British Telecom (BT) has been ordered to pay a record fine for putting the public at risk during street works in the capital following a prosecution by Transport for London (TfL).
At Westminster Magistrates Court last week, BT’s Openreach division, which manages its fibres, wires and cables, pleaded guilty to the unsafe execution of streetworks with significant risk to public safety. It was fined £90,000 and ordered to pay a further £3,394 in court costs.
TfL said that when passing sentence the District Judge referred to ‘a disconnect between BT and its contractors’, which had led to the breaches.
Glynn Barton, TfL's director of network management, said: ‘The safety of the public and workers should be top priority when undertaking roadworks. We have prosecuted BT for streetworks offences 47 times since 2010 and they still continue to breach the rules.
‘It is absolutely vital that companies such as BT ensure safety on site and we will always push for the strongest possible action against those that put the public at risk. We are working with utility companies, including BT, to ensure that roadworks are carried out safely in the future, with minimal disruption to road users.’
During works at Bishopsgate in the City of London last August, part of TfL's strategic road network, BT failed to properly sign and guard the work area and also used the wrong traffic management methods.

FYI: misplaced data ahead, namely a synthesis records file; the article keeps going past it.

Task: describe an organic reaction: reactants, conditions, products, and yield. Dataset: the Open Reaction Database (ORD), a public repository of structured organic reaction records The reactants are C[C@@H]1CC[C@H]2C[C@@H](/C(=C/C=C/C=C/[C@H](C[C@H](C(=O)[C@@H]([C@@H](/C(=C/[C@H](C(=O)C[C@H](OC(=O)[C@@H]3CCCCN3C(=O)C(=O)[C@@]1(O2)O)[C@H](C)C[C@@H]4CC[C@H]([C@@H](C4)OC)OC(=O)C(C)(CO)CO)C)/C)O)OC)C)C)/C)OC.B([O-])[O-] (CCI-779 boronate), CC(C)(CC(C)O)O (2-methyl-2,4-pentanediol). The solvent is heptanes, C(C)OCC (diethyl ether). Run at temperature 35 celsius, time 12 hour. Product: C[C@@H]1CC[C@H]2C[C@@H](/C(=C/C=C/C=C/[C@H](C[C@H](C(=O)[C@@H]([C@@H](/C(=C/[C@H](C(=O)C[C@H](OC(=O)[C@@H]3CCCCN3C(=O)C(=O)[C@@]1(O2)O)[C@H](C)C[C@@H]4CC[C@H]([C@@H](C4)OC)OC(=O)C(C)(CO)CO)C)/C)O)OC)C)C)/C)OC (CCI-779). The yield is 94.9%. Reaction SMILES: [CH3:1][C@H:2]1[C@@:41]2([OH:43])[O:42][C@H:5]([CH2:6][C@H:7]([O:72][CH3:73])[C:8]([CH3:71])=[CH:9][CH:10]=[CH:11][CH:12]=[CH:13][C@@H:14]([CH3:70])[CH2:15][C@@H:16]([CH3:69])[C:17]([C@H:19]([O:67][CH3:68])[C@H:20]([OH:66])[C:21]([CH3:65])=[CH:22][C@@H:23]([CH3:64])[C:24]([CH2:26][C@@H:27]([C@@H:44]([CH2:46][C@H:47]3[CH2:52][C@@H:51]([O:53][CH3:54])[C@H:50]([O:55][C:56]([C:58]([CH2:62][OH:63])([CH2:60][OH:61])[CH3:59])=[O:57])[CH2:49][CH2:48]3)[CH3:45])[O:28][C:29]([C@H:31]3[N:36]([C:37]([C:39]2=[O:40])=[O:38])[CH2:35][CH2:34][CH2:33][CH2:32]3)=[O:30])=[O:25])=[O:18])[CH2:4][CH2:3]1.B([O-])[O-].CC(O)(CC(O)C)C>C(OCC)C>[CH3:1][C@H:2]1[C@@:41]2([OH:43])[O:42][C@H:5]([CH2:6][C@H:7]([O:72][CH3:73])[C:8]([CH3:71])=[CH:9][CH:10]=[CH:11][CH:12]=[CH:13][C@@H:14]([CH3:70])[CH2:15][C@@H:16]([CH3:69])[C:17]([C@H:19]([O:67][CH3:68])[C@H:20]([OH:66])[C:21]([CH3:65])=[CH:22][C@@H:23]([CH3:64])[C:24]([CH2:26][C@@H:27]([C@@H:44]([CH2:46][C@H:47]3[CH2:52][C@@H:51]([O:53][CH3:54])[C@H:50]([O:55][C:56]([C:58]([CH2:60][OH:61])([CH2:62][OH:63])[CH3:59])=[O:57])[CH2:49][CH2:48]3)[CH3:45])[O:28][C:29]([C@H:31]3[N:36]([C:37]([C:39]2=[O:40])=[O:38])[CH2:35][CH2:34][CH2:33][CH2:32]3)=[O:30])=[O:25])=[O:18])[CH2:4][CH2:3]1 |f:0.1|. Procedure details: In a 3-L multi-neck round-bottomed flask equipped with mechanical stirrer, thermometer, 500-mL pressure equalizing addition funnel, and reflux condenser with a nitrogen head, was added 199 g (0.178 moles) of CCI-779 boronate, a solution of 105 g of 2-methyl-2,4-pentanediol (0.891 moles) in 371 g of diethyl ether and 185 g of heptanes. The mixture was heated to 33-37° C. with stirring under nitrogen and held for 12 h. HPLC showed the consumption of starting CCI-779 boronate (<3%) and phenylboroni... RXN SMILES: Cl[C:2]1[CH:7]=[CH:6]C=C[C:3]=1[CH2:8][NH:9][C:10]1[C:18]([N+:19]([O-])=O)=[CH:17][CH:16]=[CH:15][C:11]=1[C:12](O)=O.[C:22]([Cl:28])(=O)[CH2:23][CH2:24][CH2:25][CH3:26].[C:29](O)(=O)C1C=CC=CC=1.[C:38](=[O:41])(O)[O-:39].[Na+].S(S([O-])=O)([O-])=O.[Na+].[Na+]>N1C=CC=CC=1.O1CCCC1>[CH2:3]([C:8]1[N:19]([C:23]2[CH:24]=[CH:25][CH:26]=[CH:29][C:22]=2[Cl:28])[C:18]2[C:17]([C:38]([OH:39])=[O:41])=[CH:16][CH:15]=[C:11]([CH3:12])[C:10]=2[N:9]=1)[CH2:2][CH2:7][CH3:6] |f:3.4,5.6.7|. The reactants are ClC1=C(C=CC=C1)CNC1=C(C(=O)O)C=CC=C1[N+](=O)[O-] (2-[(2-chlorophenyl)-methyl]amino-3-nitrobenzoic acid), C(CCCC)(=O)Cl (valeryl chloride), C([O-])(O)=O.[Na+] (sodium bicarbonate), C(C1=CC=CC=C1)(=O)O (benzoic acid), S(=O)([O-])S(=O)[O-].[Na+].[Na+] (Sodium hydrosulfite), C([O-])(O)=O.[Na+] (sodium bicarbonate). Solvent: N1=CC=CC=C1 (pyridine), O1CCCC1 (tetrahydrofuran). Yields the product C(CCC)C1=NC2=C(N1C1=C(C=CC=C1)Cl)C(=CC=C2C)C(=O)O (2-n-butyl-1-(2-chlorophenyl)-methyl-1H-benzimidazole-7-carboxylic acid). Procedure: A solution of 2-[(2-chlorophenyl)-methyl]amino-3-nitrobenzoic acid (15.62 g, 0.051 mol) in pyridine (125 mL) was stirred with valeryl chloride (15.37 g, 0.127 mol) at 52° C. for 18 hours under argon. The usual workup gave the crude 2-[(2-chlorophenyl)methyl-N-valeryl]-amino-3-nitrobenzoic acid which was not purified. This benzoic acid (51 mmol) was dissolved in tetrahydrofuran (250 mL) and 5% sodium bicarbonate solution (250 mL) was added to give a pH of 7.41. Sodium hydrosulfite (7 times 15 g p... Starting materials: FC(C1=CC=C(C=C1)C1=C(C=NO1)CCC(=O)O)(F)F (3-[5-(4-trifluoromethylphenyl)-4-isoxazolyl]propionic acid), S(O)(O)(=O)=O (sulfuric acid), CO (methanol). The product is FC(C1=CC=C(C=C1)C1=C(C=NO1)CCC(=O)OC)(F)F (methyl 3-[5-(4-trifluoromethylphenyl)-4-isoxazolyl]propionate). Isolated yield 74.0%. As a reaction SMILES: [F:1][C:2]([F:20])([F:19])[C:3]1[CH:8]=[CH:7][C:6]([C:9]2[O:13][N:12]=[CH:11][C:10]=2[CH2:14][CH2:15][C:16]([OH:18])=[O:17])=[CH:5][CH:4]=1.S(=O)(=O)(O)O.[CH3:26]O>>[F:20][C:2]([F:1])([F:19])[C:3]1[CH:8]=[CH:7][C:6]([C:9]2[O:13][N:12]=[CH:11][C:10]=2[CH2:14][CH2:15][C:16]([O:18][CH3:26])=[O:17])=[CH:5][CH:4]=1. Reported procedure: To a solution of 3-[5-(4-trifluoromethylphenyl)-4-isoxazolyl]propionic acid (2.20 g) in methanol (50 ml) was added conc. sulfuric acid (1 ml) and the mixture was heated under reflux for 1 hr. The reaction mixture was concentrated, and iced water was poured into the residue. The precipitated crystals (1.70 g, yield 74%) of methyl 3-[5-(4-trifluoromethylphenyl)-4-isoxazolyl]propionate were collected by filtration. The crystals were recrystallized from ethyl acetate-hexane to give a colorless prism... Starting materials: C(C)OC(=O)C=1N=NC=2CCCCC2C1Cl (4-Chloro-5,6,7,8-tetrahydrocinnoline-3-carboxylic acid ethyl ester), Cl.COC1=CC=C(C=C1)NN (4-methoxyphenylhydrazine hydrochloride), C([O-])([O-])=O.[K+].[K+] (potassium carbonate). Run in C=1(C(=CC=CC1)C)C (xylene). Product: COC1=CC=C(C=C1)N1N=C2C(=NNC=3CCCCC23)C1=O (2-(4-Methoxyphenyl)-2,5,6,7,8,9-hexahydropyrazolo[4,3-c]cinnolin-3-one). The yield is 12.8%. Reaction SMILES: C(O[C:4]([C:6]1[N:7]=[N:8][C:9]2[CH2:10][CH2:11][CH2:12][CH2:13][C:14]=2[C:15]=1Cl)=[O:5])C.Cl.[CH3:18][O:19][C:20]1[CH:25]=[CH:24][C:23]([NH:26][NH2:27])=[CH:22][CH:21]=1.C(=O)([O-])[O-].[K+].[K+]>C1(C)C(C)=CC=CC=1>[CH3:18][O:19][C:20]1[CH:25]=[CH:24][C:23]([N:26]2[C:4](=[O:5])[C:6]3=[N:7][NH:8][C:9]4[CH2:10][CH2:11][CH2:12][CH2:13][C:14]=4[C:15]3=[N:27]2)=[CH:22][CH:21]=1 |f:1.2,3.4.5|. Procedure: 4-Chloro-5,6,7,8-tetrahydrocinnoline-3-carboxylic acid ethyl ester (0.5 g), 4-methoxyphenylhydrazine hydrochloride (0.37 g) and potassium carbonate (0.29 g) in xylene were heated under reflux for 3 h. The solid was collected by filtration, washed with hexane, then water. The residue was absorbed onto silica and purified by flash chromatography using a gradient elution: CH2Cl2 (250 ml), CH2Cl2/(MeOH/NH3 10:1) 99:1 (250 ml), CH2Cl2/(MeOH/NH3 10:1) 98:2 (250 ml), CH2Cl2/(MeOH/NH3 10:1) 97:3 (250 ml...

TfL said despite its repeated demands BT failed to take actions to improve the situation, leading to unsafe conditions for road users, pedestrians and cyclists.
It is the second time in 12 months that TfL has taken the utility company to court for unsafe working practices. It has issued BT more than 1,066 Fixed Penalty Notices since 2010.
An Openreach spokesperson said: 'We fully accept the Judge’s decision and we’re sorry that our safeguards weren’t up to scratch in these two cases. We carry out 3,500 projects like this every month across London and over 99 per cent are completed without incident.
'Safety of the public is absolutely paramount to us, and we’ve put further measures in place for our contractors to follow that we believe will prevent this happening in future.'